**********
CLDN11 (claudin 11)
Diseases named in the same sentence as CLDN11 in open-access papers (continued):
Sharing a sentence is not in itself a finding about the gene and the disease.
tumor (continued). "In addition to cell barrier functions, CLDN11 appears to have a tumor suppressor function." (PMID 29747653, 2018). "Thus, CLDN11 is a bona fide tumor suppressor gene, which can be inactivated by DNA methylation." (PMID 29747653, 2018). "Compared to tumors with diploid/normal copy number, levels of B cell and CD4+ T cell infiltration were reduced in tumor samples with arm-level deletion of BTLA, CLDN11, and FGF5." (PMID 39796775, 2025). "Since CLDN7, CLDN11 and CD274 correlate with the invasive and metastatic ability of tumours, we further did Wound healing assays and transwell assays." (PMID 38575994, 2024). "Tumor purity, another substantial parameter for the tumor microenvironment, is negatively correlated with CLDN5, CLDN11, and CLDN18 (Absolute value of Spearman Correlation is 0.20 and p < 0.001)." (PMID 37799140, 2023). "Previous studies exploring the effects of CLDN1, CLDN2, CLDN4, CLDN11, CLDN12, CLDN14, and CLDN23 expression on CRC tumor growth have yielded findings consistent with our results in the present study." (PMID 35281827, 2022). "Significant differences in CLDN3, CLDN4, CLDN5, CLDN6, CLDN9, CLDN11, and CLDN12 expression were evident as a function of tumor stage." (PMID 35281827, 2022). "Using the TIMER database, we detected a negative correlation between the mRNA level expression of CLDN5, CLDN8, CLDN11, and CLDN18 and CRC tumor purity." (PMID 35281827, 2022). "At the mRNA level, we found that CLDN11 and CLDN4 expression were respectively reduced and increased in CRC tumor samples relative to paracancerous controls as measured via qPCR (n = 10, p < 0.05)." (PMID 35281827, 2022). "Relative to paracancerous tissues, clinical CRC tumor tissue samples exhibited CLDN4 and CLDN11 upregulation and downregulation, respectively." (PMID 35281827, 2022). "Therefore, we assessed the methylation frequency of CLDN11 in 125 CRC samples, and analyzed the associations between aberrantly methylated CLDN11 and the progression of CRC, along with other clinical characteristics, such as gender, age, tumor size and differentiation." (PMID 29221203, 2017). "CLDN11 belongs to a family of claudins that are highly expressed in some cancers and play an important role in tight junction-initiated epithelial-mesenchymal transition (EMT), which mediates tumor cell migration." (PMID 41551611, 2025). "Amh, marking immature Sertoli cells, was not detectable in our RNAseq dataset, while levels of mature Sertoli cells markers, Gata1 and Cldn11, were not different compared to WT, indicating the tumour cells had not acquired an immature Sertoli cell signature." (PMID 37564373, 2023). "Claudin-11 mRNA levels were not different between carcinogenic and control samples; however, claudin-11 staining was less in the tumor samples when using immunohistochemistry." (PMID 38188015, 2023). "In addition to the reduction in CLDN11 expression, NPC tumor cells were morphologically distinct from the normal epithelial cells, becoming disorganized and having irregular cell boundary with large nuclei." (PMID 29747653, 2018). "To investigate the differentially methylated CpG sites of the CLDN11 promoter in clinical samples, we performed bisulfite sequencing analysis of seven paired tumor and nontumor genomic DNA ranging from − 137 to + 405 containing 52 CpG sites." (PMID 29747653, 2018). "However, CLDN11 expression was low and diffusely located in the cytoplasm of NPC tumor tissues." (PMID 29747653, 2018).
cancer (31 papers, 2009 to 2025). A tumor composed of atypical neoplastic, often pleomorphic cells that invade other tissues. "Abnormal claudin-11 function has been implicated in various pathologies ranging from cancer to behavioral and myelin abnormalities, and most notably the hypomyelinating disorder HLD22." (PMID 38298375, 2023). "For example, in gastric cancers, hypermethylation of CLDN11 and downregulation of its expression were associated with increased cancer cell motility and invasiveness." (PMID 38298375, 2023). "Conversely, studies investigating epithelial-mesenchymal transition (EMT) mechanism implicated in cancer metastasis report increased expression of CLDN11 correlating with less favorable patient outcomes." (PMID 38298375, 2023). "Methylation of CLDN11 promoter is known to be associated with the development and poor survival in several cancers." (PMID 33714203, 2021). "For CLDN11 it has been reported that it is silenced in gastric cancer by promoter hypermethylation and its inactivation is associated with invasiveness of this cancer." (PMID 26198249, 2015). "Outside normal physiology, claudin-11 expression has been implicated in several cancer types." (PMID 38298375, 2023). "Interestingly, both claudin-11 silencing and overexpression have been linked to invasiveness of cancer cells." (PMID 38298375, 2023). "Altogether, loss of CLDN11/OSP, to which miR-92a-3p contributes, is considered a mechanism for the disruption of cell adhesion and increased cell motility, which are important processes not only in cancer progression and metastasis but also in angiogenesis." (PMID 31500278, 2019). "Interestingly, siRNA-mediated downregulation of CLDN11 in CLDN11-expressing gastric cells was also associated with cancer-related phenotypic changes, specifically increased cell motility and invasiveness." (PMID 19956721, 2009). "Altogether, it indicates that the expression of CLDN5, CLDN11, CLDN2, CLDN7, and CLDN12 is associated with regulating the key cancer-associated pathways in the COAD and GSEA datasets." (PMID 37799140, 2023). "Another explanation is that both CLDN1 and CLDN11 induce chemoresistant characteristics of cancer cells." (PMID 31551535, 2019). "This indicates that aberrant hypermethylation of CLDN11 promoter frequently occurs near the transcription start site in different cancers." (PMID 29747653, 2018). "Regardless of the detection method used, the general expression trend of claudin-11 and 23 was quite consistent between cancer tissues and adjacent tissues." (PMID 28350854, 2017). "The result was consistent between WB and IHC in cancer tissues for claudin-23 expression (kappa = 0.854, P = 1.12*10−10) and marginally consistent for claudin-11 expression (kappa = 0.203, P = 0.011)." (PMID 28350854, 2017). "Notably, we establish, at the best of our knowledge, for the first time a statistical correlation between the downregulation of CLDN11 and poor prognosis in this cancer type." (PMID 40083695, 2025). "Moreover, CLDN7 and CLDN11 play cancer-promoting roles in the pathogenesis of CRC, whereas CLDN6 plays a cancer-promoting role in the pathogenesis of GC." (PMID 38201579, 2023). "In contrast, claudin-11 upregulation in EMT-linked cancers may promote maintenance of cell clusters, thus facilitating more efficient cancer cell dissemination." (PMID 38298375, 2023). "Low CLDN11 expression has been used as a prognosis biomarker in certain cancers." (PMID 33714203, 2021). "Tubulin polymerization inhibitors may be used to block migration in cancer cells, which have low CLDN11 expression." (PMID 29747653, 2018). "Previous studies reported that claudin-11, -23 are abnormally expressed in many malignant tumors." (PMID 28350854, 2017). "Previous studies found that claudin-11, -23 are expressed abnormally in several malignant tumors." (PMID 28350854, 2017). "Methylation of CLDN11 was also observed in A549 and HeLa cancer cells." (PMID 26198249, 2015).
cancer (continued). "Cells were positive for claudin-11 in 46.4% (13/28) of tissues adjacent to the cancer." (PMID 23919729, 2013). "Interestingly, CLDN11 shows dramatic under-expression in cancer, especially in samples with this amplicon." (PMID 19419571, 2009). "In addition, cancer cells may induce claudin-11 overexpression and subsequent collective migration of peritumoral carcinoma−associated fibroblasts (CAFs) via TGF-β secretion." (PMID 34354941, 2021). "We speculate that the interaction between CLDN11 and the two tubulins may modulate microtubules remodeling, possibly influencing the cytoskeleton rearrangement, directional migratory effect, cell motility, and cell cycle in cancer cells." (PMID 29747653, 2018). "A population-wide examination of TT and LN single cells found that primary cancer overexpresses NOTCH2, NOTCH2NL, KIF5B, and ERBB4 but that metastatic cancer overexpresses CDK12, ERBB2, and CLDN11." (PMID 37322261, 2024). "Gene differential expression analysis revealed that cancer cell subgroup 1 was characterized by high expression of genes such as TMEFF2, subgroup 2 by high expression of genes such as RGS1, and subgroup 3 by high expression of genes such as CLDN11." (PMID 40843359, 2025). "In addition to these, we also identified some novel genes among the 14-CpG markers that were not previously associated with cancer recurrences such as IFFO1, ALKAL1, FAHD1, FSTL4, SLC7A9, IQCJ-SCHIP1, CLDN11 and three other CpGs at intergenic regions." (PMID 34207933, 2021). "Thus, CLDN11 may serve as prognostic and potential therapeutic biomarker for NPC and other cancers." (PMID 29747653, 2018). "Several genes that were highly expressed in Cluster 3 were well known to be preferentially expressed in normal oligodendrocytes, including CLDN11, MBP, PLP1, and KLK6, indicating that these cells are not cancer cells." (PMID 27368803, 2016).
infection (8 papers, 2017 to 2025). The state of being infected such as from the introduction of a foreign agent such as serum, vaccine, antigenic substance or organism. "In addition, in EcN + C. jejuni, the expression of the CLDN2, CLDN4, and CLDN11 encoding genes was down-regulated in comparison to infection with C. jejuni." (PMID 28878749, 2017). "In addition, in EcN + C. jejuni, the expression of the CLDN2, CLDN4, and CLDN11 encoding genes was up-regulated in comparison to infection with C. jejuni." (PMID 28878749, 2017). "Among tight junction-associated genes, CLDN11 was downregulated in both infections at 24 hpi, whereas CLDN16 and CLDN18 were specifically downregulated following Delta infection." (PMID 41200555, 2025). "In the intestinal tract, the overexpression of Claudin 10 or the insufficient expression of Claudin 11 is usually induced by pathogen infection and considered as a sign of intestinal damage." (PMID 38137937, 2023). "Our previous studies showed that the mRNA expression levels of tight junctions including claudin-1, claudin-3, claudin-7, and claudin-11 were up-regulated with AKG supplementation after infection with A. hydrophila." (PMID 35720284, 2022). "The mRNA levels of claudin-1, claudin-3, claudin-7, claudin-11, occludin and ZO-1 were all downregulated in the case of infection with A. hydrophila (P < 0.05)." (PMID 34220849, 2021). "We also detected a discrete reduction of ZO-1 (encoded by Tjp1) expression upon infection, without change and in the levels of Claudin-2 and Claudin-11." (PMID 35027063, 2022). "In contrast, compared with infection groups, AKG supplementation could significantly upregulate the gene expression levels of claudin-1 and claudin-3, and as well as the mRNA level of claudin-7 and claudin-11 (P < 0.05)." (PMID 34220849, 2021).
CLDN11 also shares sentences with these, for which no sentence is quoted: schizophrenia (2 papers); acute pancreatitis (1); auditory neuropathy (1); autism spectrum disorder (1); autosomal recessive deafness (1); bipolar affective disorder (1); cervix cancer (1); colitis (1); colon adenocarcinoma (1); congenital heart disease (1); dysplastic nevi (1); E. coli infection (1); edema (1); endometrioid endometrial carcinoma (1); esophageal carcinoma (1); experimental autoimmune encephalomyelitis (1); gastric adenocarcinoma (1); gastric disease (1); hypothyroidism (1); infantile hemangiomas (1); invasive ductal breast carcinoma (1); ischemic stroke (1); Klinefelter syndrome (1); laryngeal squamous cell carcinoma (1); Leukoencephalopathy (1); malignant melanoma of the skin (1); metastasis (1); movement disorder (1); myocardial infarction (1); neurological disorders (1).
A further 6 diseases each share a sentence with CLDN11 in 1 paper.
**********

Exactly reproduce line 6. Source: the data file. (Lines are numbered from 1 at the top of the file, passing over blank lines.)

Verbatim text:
cancer (continued). "Cells were positive for claudin-11 in 46.4% (13/28) of tissues adjacent to the cancer." (PMID 23919729, 2013). "Interestingly, CLDN11 shows dramatic under-expression in cancer, especially in samples with this amplicon." (PMID 19419571, 2009). "In addition, cancer cells may induce claudin-11 overexpression and subsequent collective migration of peritumoral carcinoma−associated fibroblasts (CAFs) via TGF-β secretion." (PMID 34354941, 2021). "We speculate that the interaction between CLDN11 and the two tubulins may modulate microtubules remodeling, possibly influencing the cytoskeleton rearrangement, directional migratory effect, cell motility, and cell cycle in cancer cells." (PMID 29747653, 2018). "A population-wide examination of TT and LN single cells found that primary cancer overexpresses NOTCH2, NOTCH2NL, KIF5B, and ERBB4 but that metastatic cancer overexpresses CDK12, ERBB2, and CLDN11." (PMID 37322261, 2024). "Gene differential expression analysis revealed that cancer cell subgroup 1 was characterized by high expression of genes such as TMEFF2, subgroup 2 by high expression of genes such as RGS1, and subgroup 3 by high expression of genes such as CLDN11." (PMID 40843359, 2025). "In addition to these, we also identified some novel genes among the 14-CpG markers that were not previously associated with cancer recurrences such as IFFO1, ALKAL1, FAHD1, FSTL4, SLC7A9, IQCJ-SCHIP1, CLDN11 and three other CpGs at intergenic regions." (PMID 34207933, 2021). "Thus, CLDN11 may serve as prognostic and potential therapeutic biomarker for NPC and other cancers." (PMID 29747653, 2018). "Several genes that were highly expressed in Cluster 3 were well known to be preferentially expressed in normal oligodendrocytes, including CLDN11, MBP, PLP1, and KLK6, indicating that these cells are not cancer cells." (PMID 27368803, 2016).